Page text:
Most Brazilian Stocks Rise as Builders’ Gain Offsets Petrobras

Most Brazilian stocks climbed as Brookfield Incorporacoes SA (BISA3) led homebuilders higher after a report showed slower-than-forecast inflation in Brazil, outweighing losses by commodities producers.

Retailers also advanced as B2W Cia. Digital rose to a two-week high. Voting shares of Petroleo Brasileiro SA, the state-run oil producer, fell the most on the benchmark index as crude sank 2.2 percent amid speculation that the Federal Reserve will scale back stimulus efforts.

The Ibovespa slipped 0.1 percent to 56,199.22 at 4:23 p.m. in Sao Paulo, erasing an advance of as much as 1.5 percent. Thirty-eight stocks advanced while 32 dropped. The real fell 0.4 percent to 2.0460 per dollar.

“We’re seeing some positive signs coming from the Brazilian economy, which is one of the reasons why we’re seeing the outlook for equities getting a bit better when compared with what we had two or three months ago,” Rogerio Freitas, a partner at hedge fund Teorica Investimentos, said by phone from Rio de Janeiro.

Homebuilders and retailers advanced after the national statistics agency reported that the IPCA-15 price index, a gauge of consumer prices, increased 0.46 percent in the month through mid-May after rising 0.51 percent in the previous period. The median forecast of 35 economists surveyed by Bloomberg was for a 0.49 percent increase. The annual inflation rate fell to 6.46 percent from 6.49 percent at the end of April.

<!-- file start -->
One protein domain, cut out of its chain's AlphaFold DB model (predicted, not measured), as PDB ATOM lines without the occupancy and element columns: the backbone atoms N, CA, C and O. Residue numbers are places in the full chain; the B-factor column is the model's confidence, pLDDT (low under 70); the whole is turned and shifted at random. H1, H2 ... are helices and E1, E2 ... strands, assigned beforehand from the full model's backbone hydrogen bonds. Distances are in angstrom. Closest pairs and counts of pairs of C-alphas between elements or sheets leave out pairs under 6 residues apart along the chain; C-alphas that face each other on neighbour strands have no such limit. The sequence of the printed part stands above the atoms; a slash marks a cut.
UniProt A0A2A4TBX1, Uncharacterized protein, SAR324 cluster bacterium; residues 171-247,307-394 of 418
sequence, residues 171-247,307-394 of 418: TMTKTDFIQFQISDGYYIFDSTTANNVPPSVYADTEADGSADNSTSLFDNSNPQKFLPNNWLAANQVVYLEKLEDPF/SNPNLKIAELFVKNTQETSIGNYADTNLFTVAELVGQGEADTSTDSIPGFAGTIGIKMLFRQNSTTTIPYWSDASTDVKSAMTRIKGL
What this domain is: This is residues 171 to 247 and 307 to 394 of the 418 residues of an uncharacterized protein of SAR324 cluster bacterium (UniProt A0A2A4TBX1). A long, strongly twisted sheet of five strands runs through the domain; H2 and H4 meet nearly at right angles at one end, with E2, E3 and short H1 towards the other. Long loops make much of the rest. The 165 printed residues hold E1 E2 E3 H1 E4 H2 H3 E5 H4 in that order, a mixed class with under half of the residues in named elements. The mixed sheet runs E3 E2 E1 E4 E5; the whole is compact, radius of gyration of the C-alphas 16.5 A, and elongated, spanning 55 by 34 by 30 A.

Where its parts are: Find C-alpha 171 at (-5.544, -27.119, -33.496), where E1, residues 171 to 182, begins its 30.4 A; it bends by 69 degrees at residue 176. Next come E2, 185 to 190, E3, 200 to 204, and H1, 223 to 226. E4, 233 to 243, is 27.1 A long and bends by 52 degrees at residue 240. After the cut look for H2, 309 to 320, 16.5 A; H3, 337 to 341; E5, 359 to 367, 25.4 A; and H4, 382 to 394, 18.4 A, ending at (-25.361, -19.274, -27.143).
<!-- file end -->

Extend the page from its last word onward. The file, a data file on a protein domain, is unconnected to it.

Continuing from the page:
Brookfield added 4.4 percent to 1.90 reais. B2W climbed 3.4 percent to 11.39 reais.

Petrobras Declines

Voting shares of Petrobras slumped 3.5 percent to 18.69 reais. The Ibovespa pared gains as Fed Chairman Ben S. Bernanke said the central bank could “step down” the pace of asset purchases at the next few meetings if the labor market continues to improve.

“Markets didn’t react well to Bernanke’s remarks,” Joao Pedro Brugger, who helps manage 330 million reais at Leme Investimentos, said by phone from Florianopolis, Brazil. “This issue may weigh on the Ibovespa for some time, but it may not last long. Brazilian equities have underperformed most markets today, so room for further losses may be limited.”

To contact the reporters on this story: Ney Hayashi in Sao Paulo at ncruz4@bloomberg.net; Julia Leite in New York at jleite3@bloomberg.net

To contact the editor responsible for this story: David Papadopoulos at papadopoulos@bloomberg.net

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